The first bureau in Scotland was established in 1939 as a Wartime Information Service.
The CAB Service has changed a lot since that time, reflecting widespread changes in society as a whole. It has had to adapt to meet new needs and to widen its information base. However, many of the main issues facing CAB clients are similar to those that people faced in the early years of the service – such as housing, employment and benefits.
Where we are now
Today the Scottish CAB Service forms the country’s largest independent advice network. It is made up of a network of around 80 bureau offices offering over 260 service points throughout Scotland.
Across Scotland, bureaux offer advice inside sheriff courts, GP clinics and hospitals, tribunals, schools and colleges, even people’s homes. Every bureau is an independent, locally-run charity and is normally funded by their local authority.
All Scottish bureaux belong to a national association called Citizens Advice Scotland.
Around 80% of CAB workers are trained volunteers.
Over the years the service has helped an ever-increasing number of people with an ever-increasing number of issues. The CAB Service has expanded the range of information and advice it provides in order to inform people about all their rights and responsibilites. In addition, it tries to influence policies and practices at a larger level to help prevent problems arising in the first place.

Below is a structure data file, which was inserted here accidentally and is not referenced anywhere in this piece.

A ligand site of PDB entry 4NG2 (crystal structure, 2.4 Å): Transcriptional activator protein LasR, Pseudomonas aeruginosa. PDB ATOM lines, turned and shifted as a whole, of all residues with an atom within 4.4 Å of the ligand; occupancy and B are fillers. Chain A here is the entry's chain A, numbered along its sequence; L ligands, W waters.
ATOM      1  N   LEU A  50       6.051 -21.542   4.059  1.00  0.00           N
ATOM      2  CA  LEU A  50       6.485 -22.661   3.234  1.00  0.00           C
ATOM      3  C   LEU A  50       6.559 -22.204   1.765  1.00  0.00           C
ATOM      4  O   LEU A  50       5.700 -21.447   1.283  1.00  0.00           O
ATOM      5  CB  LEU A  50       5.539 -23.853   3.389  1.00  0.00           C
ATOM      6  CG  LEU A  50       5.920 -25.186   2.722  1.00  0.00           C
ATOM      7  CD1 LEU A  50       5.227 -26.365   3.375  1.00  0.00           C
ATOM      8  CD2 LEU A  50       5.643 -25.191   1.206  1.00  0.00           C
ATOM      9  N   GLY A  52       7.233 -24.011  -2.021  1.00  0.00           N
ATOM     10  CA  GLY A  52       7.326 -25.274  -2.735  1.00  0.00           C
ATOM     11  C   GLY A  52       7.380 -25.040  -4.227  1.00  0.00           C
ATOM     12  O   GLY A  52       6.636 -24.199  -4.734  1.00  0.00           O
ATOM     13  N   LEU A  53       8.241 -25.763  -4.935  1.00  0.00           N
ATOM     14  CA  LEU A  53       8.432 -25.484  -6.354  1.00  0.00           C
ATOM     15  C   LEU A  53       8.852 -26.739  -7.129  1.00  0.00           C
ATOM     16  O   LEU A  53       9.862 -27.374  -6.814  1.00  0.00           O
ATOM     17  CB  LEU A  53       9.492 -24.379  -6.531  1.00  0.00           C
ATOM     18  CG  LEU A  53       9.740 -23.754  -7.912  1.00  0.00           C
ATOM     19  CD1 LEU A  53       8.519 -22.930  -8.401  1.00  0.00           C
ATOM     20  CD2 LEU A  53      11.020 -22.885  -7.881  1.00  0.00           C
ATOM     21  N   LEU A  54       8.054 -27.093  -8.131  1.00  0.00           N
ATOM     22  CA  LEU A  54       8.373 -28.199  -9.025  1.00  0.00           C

Scottish CAB Service Aims
The Scottish CAB Service aims to provide the advice people need for the problems they face to:
- ensure that individuals do not suffer through not knowing about their rights and responsibilites and the services that are available; or through an inability to express their needs
- improve the policies and practices that affect people’s lives, both locally and nationally.
You can find out more about the work of bureaux accross Scotland by visiting Citizens Advice Scotland’s website.